Just a few minutes ago, Twitter lit up with the good news that iOS 9 is available and users can now update their devices. Here are some helpful hints to ease your transition from iOS 8 to iOS 9. UPDATE 12:05 p.m.: Some users are reporting a message that reads “Software update failed. An error occurred downloading iOS 9.” after agreeing to Apple’s terms of service.
Check Your Device
The first thing to know is whether or not you’ll even be able to install iOS 9 on your favorite devices. A quick rule of thumb is that any device that can run iOS 8 can also run iOS 9.
That’s not to say that you should perform the update if everything’s working just fine on your existing device. Some beta testers reported that older iPhones and iPads such as the iPhone 4s, iPad 2, iPad 3 and original iPad mini ran the new OS slower than iOS 8. It’s up to you; if slightly impaired performance is less important than new features, then you’ll probably want to update to iOS 9.
Dump Lesser-Used Apps
Part of the update process includes reloading all of your apps. One way to ensure that the update goes as quickly as possible is to go through your apps and delete those that aren’t used frequently or haven’t been updated in a while.
By doing this, you will not only speed up the app reload, but you may get rid of some unneeded or outdated apps.
Do A Final Backup
Of course you back up your iPhone or iPad every night using iCloud Backup, right? It’s simple to do: you just go to Settings > iCloud > Backup and make sure that the switch is in the “on” position. Your iOS device backs itself up automatically whenever it is plugged in, “asleep”, and connected to a Wi-Fi network.
If you’ve been doing backups this way, pat yourself on the back, and then check the date of the last backup. It should be sometime the previous evening. Even if it does show last night as the time of the last backup, tap that Back Up Now button and let it capture any changes that have been made since then.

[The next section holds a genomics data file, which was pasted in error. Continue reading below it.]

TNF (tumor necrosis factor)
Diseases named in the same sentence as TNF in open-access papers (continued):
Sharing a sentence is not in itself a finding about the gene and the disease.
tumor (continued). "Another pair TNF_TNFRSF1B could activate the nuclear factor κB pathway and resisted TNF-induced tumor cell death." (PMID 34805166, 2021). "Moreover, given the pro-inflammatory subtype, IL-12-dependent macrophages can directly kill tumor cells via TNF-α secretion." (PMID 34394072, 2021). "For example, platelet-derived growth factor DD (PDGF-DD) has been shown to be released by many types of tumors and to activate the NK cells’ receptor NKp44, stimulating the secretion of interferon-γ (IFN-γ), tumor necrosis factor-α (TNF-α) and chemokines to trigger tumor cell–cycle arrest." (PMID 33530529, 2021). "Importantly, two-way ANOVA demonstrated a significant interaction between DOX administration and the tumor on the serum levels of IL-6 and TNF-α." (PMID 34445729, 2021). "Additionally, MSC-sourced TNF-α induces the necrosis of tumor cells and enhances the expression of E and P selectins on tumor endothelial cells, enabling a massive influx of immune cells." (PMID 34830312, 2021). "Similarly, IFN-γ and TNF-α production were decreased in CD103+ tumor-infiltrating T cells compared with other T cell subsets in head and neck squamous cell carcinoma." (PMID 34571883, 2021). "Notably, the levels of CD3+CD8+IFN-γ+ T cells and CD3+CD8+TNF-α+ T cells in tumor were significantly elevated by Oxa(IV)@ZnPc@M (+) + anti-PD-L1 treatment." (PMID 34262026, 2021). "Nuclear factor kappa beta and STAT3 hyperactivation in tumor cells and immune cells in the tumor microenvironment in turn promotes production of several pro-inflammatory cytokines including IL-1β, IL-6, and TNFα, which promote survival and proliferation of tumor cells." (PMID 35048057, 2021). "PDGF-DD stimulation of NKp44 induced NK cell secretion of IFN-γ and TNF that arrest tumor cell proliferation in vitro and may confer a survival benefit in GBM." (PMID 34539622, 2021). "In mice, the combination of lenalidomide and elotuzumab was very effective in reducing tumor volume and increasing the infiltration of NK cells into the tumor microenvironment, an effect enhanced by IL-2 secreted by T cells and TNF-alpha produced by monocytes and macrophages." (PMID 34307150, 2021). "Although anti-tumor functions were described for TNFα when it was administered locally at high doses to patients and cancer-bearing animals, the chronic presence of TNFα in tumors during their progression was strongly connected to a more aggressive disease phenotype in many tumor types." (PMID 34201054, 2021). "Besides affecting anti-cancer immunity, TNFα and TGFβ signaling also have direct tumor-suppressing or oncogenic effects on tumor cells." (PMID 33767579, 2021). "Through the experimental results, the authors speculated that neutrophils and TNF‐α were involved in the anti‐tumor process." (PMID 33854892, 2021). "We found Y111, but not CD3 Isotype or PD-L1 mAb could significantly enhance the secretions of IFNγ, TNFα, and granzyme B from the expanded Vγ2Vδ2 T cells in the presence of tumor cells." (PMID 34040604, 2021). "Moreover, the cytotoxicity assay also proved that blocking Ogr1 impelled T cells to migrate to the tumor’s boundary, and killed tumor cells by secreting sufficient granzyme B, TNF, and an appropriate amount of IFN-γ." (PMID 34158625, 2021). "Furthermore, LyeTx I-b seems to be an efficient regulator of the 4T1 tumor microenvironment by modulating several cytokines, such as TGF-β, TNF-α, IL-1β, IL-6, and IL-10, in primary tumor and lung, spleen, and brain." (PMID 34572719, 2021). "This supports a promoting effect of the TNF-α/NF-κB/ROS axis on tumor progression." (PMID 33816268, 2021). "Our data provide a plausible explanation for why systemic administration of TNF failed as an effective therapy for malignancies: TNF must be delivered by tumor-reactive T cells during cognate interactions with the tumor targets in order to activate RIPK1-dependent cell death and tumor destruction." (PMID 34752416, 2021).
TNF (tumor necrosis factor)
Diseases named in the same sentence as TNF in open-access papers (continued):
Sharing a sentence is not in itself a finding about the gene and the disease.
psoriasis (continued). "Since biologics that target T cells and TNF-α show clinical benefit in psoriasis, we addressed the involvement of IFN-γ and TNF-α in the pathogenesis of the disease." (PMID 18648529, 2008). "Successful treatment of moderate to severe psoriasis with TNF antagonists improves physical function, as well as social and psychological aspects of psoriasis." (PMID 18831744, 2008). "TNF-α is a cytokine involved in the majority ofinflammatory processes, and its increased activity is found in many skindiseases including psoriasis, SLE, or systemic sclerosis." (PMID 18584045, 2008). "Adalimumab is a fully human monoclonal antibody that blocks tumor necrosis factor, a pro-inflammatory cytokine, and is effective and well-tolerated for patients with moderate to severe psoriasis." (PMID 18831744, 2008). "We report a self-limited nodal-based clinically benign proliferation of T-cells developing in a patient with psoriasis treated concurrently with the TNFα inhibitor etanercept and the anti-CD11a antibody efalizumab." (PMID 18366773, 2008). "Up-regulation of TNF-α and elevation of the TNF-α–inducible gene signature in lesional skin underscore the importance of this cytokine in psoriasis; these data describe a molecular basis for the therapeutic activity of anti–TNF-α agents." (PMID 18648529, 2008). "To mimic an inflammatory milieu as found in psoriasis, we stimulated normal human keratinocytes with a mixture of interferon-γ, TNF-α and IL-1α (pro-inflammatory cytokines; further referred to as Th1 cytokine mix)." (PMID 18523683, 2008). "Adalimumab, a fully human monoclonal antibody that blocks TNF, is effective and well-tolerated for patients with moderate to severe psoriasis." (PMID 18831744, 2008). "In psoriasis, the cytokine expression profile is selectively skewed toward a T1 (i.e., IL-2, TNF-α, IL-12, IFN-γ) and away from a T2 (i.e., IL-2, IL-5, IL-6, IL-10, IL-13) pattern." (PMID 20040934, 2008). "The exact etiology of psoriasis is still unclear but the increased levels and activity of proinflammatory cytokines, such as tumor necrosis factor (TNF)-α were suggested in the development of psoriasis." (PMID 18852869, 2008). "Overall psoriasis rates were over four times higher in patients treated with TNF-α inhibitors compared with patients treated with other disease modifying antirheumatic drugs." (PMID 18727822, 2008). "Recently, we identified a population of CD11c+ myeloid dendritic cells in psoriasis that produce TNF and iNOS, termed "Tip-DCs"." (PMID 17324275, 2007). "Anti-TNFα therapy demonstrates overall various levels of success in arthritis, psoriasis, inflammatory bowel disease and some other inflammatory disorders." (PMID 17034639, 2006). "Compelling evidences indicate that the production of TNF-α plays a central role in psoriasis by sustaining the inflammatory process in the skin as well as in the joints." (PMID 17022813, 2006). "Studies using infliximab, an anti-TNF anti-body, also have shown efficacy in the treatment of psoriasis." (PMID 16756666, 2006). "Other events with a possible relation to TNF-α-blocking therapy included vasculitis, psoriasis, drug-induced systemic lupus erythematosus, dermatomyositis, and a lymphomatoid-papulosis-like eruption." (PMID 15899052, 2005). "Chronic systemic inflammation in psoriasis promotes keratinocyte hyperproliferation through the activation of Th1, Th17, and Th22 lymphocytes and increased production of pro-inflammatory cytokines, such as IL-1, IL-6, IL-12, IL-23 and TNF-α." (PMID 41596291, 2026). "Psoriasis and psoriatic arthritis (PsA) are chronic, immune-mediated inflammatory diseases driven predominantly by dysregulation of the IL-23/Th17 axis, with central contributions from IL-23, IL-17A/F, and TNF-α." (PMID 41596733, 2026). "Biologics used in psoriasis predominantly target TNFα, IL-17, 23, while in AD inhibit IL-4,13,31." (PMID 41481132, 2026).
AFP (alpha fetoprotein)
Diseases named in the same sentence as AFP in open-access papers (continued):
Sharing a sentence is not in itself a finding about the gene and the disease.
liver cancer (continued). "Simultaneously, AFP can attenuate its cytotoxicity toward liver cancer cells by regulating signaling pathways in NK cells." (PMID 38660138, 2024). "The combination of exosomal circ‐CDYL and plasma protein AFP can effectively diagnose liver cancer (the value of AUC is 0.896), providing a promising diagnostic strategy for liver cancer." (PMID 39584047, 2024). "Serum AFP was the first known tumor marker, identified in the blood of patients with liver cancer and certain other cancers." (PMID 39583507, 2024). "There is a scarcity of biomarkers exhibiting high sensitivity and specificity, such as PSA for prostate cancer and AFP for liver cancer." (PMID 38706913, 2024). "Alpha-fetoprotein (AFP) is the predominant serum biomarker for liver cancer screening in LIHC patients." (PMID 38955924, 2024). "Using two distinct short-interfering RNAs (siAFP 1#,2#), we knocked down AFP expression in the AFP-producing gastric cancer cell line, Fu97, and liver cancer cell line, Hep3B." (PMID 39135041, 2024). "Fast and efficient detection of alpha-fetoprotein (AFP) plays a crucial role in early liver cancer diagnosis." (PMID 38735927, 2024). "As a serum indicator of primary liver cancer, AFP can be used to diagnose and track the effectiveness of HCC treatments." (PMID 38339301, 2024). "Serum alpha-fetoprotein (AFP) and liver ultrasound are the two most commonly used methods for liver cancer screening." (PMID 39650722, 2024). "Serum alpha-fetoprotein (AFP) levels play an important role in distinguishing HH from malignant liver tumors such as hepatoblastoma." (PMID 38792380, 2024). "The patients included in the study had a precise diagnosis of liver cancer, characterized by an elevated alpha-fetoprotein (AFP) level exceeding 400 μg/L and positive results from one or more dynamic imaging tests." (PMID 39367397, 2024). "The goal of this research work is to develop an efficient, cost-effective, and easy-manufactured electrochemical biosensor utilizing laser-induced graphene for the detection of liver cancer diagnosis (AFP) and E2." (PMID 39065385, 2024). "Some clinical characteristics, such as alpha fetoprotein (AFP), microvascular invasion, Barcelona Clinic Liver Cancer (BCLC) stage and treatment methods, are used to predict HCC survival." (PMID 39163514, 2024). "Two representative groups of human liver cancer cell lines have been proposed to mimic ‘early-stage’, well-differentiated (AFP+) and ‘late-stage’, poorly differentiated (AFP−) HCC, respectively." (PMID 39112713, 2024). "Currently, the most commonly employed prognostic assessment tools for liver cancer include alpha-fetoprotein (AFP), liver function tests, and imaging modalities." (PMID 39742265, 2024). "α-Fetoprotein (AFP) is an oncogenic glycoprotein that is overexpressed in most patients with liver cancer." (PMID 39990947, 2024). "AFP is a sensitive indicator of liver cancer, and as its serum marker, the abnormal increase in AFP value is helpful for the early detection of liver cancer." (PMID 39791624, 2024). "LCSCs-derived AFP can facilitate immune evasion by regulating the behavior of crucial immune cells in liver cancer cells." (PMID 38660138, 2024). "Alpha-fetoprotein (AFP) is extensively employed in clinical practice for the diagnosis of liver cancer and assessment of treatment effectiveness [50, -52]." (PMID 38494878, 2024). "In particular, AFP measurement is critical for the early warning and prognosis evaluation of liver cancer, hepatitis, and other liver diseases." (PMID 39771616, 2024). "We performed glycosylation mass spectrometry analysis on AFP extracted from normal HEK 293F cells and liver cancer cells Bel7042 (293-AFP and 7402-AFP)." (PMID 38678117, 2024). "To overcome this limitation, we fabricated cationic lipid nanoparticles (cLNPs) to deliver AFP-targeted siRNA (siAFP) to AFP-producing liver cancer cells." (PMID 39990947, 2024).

Note that it’s also possible to do backups manually by using iTunes on your Mac or PC. For brevity, I won’t show here how to use the non-Wi-Fi manual method, but full instructions are available on the Apple website.
Check For The Update
The next step is to make sure that the update is available for you. If you have been diligent in keeping your device updated in the past, then you already know how to do this.
Chances are good that you’ll see a red circle with a “1” inside it on the top right corner of the Settings app. That’s telling you that one iOS update — probably iOS 9 — is available for you. Don’t see it? Tap Settings > General > Software Update.
Software Update checks for available updates, and will let you know if any are available. Don’t worry if it says something like “iOS 8.4.1 Your software is up to date”. All that means is that the update still isn’t available in your area and you may have to wait a bit, usually just a few hours.
Run The Update
As mentioned before, you’ve most likely run an iOS update before. Major version updates are a bit different, in that your device is wiped clean, the firmware on the device is updated to the new version, and then you need to restore all of the software and settings on the device. The latter process is why a recent backup is so critical.
When you restore the device, everything is restored to the prior condition — settings, locations of folders and apps, app settings, and more. You will find things to be annoying for a couple of days, as apps constantly request a password for authentication to one system or another.
Apple’s process for updating iOS has not changed, and full instructions can be found at this link.
Have Fun Finding Features in the New iOS 9
The next step? Have fun! Some users get really upset when things change just a little bit, but my advice to them is to embrace the new features and learn to be happy with those things that are familiar but have changed slightly. Apple’s not going to rewrite iOS 9.1 just for you, so getting horribly upset about a slight — or even significant — change in how something works is an exercise in futility.
Instead, take on the task of finding as many new or changed features as you can, learning how they work, and then telling your friends, family and co-workers about them. You’ll be teaching other people some new things, and become the person that everyone turns to whenever they have a question about iOS.
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